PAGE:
By Santiago Fernández
The artwork of Eduardo Kac (pronounced Katz) briefly summarized in this entry has some similarities with the previously reviewed works by Arthur Woods. Both were conceived for and carried out in a space habitat. Nevertheless, while Mr. Woods refers to his artwork as sculpture, Mr. Kac prefers the term Space Poetry.
According to Mr. Kac, Space Poetry is poetry that requires and explores weightlessness as a writing medium. Space poems are closer to the visual arts than to literature since they are not meant to exist in a book, but in weightlessness. It is performative, since the body of the reader is weightless and thus engaged in a whole body reading experience. Few words are used and they, Mr. Kac says, produce new syntaxes.
On an essay published in 2007, Mr. Kac coined the term “gravimorphism” for the process through which gravity conditions all forms and behaviors created on Earth, including art and poetry. Though it’s obvious to state that gravity has a fundamental effect on our sensibility and perception, it’s far from obvious to imagine what new artistic and poetic forms and experiences can be created if both creators and audiences are free from this constraint. Materials and living organisms behave differently in weightlessness. For example: a letter “O” can be created as a sphere by the release of water in open space, and another letter “O” can be created as an air bubble within it, writes the artist.
On February 2017, Mr. Kac finally realized his dream by creating an artwork in outer space. He had the support of the National Center for Space Studies (CNES) and the collaboration of French astronaut Thomas Pesquet. Mr. Kac´s idea was to create something simple, with materials already available on the International Space Station (ISS). His work only requires two sheets of paper and a pair of scissors. The artwork is a piece of paper cut into an M, and another piece of paper rolled into a tube and stuck through the middle of the M.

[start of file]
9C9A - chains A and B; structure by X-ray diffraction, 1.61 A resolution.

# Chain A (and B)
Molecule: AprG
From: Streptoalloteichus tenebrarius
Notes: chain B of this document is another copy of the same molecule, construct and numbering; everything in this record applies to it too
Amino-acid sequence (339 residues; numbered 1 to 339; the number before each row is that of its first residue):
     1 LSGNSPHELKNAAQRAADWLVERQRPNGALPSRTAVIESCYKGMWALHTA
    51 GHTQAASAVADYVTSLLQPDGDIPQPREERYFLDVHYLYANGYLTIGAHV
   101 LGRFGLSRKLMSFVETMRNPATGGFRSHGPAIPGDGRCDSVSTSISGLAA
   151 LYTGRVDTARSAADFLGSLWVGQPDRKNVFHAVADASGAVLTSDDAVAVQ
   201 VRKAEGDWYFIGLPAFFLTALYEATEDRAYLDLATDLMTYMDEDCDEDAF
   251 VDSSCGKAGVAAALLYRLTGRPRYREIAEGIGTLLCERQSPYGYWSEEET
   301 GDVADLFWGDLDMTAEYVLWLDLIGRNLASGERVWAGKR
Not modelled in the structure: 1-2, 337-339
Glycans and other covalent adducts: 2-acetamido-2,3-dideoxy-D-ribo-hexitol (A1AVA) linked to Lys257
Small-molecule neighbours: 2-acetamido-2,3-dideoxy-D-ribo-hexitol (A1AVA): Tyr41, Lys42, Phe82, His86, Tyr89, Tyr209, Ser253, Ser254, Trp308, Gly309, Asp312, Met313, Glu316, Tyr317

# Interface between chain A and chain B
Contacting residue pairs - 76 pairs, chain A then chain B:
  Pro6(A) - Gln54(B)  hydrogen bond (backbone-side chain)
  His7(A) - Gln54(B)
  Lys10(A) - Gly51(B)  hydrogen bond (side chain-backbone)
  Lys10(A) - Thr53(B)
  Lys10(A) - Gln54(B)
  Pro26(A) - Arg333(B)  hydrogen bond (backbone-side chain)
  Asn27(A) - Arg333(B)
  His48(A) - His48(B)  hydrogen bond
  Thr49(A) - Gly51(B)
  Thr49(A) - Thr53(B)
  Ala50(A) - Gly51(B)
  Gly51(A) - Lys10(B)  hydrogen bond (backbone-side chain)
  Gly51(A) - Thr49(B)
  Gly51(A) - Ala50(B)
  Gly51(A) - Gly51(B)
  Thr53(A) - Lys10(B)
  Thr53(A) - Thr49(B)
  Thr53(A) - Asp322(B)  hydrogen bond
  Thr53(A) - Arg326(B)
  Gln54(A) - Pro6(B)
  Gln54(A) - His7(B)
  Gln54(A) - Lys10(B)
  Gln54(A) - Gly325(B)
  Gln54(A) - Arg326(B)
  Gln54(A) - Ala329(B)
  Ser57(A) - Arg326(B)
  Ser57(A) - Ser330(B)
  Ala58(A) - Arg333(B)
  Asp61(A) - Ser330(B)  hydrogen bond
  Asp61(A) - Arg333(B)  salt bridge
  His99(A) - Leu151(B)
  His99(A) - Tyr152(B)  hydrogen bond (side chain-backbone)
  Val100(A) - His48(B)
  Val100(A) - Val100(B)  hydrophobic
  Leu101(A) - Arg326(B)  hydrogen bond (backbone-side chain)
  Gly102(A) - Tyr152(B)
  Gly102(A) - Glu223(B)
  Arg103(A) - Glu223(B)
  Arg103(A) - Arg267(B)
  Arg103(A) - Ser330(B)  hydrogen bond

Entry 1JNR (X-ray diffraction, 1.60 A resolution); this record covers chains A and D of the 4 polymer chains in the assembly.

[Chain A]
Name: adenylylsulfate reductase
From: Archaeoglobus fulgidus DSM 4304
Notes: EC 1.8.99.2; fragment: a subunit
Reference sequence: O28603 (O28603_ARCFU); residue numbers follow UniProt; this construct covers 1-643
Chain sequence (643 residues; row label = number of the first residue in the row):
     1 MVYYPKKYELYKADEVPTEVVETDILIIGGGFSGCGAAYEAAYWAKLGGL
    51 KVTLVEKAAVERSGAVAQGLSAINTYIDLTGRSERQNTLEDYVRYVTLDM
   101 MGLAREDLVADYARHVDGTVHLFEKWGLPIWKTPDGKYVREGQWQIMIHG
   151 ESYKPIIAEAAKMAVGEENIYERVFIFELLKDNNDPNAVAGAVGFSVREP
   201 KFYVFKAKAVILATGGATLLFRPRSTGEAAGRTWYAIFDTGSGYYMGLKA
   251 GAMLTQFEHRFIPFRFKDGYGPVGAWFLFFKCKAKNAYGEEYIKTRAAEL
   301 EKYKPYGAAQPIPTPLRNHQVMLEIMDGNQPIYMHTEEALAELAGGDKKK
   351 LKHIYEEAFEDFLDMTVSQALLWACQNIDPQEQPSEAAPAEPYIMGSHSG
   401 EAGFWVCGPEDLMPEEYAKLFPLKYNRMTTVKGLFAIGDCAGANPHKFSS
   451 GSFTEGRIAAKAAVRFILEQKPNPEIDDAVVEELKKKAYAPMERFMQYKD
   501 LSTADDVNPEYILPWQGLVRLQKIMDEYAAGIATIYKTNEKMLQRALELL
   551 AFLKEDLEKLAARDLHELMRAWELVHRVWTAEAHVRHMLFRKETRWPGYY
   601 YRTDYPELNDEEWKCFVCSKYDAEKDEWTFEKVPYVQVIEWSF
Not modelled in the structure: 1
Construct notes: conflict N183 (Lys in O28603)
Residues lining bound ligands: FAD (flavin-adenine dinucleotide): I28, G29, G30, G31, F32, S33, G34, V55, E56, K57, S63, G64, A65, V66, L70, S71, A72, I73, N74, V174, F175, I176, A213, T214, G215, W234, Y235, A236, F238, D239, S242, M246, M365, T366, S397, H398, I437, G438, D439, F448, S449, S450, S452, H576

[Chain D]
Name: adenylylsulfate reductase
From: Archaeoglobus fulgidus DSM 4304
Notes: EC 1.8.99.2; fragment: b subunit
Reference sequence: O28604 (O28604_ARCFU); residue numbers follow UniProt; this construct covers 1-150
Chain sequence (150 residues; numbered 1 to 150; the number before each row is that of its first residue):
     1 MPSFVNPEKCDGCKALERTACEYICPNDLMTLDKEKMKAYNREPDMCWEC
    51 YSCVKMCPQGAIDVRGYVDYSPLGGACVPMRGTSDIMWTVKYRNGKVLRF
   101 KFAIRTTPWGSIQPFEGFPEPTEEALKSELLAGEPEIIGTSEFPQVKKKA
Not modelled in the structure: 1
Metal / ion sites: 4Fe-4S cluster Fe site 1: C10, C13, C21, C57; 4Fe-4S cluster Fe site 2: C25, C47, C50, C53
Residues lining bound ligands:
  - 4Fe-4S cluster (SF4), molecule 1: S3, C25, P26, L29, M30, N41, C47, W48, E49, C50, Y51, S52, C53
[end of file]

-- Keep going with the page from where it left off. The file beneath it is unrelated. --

Viewed with a certain amount of imagination, the paper construction spells the word MOI (French for ´me´). According to Mr. Kac, this “moi” means not an individual “me”, but more in the collective sense of “us”. The piece itself is called “Inner Telescope”, for reasons that become clear only when you look through the O formed by the paper tube and view a tiny portion of Earth. “We point a telescope to the stars” he said. “But this is a telescope that from the stars we point at ourselves”.
Mr. Kac also offers an alternative reading of the paper construction, viewing the M as a human figure with stretched arms and the O as an umbilical cord. This symbolises the birth of a new space era. He believes access to space is no longer exclusive domain for governments but is moving into private hands, for example, through companies offering space tourism. This process will have extreme implications in the near future. He compares it with the early days of room-sized computers controlled by governments to contemporary portable handheld devices in the hands of children.